Being lucky enough to be visiting Vancouver, British Columbia last week I went to The Shambhala Centre just outside the downtown core, over the Cambie St....

Being lucky enough to be visiting Vancouver, British Columbia last week I went to The Shambhala Centre just outside the downtown core, over the Cambie St. bridge. at W16th (couple streets down from this intersection). The goal was to take part in their open house, where they offered guided meditation instruction and a speaker with tea after. Having little experience in a group format meditation session I was a bit closed off from the experience to begin with.

The room was very small, with about 25-30 cushions placed very close to one another with only a couple inches separating themselves. There was one larger seating mat at the front for the instructor and after everyone had entered the room, we waited patiently with anticipation of who this instructor would be. After a couple minutes of sitting very close together on these box-like sitting cushions a very bright faced happy man entered the room in jeans and a long sleeve fleece pull-over (white male in his 50’s). He had a very pleasant being to him which made everyone in the room feel a bit more relaxed for some reason.

After some ice breaking chit-chat he began taking the group through a body awareness meditation for 3 minutes. He really focused on acknowledging your thoughts but not toiling with them and told us to be the watcher of our breaths. After a short talk we entered into another set of meditation where he really emphasized the importance of posture. Most people had been sitting with such humpbacks that we never really thought about how weak our lower backs were and how that affected our diaphragm use to pull in the much needed oxygen. After a couple of minutes of continued breathing I could really start feeling a strain on my back, forcing a posture that was foreign to my body but felt appropriate. This came as a shock to me because I have always considered myself to have a strong back and in decent shape, but nonetheless needed to maintain the position.

With the teachers gentle tone and pleasant smile he offered dialogue between the new students and himself, allowing people to ask big picture questions like ” what is the purpose or meaning of meditation”?The chatter seemed to draw out and my head went to the place of “shut up everyone, lets practice more”, but unfortunately the class wasn’t centred around only my needs that day!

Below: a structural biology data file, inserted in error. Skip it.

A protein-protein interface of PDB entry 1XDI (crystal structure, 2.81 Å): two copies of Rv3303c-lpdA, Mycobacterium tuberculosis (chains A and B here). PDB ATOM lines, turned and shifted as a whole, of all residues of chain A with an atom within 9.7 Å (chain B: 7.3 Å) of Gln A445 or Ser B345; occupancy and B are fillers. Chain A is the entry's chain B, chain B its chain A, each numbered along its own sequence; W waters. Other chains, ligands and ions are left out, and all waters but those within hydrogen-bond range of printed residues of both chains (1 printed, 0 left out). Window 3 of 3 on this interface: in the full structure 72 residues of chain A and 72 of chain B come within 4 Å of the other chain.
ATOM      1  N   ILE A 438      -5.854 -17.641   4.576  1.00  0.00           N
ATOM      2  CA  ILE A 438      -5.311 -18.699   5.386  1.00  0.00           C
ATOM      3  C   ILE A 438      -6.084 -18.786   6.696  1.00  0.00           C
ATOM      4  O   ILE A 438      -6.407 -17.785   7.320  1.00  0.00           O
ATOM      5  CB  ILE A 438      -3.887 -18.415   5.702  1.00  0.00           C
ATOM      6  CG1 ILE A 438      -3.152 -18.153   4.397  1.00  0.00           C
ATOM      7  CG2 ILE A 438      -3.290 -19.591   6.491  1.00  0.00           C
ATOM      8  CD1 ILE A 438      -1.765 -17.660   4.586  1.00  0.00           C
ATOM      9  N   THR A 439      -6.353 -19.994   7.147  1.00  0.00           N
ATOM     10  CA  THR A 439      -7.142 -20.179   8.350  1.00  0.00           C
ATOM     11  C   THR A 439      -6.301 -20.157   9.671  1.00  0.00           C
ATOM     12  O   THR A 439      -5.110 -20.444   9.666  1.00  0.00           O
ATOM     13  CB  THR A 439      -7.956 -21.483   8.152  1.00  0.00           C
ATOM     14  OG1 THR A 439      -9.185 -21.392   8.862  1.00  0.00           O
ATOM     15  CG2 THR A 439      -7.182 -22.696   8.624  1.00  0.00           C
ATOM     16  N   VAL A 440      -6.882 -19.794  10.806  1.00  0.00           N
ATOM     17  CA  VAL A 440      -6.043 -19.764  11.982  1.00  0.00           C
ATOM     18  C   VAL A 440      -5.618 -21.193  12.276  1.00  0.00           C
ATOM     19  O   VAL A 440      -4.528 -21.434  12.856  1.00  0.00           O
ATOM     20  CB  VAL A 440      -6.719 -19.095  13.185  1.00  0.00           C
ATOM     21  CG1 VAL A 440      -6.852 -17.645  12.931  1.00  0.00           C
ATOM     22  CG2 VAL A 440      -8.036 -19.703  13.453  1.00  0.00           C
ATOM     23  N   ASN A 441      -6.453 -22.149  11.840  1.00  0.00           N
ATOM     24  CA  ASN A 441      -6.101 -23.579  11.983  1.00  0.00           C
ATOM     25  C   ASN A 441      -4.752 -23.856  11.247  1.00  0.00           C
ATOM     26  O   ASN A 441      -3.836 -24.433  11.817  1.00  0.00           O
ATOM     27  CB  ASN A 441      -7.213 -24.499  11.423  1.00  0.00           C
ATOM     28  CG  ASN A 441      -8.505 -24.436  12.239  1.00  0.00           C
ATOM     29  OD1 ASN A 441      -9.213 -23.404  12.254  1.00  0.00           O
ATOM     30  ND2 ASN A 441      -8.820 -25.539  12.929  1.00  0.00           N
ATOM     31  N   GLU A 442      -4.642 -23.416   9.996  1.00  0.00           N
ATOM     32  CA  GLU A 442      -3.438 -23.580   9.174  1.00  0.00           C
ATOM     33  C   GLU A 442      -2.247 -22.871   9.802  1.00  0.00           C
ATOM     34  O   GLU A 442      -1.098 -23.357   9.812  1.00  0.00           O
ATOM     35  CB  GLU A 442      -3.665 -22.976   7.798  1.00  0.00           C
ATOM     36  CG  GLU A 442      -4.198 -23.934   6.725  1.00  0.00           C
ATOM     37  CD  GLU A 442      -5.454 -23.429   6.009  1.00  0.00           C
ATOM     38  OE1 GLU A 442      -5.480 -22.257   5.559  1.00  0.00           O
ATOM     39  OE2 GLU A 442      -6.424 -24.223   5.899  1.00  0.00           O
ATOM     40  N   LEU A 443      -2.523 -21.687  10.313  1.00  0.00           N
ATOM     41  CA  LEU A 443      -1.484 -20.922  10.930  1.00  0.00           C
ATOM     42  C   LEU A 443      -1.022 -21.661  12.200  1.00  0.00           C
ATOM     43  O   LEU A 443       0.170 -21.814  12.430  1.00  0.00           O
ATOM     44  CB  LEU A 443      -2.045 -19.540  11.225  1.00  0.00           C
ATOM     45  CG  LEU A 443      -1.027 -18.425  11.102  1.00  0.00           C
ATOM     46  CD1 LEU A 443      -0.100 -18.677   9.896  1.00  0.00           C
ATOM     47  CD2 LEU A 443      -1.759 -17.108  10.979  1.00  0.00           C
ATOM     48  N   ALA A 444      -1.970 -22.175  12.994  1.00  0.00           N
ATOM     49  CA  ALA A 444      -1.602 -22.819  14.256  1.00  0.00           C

Our final set was focused on where our eyes and vision is placed during the seated meditation. Now any time previously I had attempted to meditate I was always closing my eyes, but he wanted us to be aware of the peripheral of the room and not close our eyes, nor focus in on only one thing. Having to sit and not connect with anything material in my 180 degree view was incredibly challenging, but I did find that it brought me to the present moment and brought focus away from the background noise of useless thoughts or fears I primarily focus on during most moments of the day (thank god!, a break from the madness).

Overall it was an enjoyable experience, not to mention it was free of charge. My biggest complaints were the lack of air circulation in the room, and the seating positions were for too close together. But I am a hyper-vigilant sensitive to my surroundings all the time. Clearly these people knew what they were doing and my sensitivity may not have been experienced by everyone, and generally felt everyone was comfortable in the room.

Would I go back?

Maybe once more if given the chance, but I really feel meditation is a personal thing, being one with god if you will. I am very much a newbie at this practice and recognize the energy and practice I need to make very regular if I want to see benefits,but a calm peace of mind was definitely experienced even early on my journey. Suggestions for you is…….Go check it out, you might love it!


Have you every had good experience with group meditation?

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